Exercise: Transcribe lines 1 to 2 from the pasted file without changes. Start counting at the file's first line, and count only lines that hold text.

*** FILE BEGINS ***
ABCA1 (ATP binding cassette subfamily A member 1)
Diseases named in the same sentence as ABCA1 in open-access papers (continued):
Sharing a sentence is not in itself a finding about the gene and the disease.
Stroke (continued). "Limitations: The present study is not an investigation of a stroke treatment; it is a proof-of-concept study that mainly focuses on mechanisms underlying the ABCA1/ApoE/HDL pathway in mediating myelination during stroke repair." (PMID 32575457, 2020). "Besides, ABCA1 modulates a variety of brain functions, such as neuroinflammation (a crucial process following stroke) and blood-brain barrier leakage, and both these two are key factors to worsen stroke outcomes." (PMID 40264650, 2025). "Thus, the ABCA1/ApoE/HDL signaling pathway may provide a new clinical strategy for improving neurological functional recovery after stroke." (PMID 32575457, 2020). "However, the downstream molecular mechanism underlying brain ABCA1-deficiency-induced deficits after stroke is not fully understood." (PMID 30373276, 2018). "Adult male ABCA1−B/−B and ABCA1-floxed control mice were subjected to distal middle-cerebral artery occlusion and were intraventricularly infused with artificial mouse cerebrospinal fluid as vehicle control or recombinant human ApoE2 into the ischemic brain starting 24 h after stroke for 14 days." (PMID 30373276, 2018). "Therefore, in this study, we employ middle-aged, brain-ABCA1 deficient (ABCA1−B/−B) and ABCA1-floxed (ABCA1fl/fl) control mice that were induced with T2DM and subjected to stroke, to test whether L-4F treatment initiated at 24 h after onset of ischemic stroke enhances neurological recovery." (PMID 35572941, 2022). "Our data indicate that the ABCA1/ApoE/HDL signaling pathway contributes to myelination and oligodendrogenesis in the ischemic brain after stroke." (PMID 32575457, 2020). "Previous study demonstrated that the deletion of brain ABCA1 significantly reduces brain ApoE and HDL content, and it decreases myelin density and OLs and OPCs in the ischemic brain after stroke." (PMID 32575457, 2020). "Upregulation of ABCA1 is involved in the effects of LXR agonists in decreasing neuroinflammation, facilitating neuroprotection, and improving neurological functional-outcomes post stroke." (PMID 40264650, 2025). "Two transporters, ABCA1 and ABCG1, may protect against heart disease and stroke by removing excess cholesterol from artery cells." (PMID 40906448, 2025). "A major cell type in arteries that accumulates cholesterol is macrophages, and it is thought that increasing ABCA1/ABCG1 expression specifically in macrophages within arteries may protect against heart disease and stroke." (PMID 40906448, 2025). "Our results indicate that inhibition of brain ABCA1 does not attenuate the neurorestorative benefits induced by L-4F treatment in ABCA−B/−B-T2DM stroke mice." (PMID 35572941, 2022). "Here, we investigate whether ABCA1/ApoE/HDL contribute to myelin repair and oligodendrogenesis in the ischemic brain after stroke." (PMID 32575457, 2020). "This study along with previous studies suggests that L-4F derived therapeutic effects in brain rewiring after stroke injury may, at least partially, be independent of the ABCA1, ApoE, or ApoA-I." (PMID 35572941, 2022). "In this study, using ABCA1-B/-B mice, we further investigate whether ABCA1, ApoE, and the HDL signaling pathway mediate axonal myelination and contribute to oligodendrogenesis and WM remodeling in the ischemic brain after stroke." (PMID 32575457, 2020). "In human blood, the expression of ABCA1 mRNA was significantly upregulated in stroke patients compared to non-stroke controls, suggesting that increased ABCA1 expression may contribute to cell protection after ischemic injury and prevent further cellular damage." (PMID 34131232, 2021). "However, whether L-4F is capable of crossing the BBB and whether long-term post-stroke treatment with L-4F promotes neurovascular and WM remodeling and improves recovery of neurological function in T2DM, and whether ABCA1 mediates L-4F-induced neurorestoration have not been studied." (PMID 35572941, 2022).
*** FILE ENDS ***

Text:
ABCA1 (ATP binding cassette subfamily A member 1)
Diseases named in the same sentence as ABCA1 in open-access papers (continued):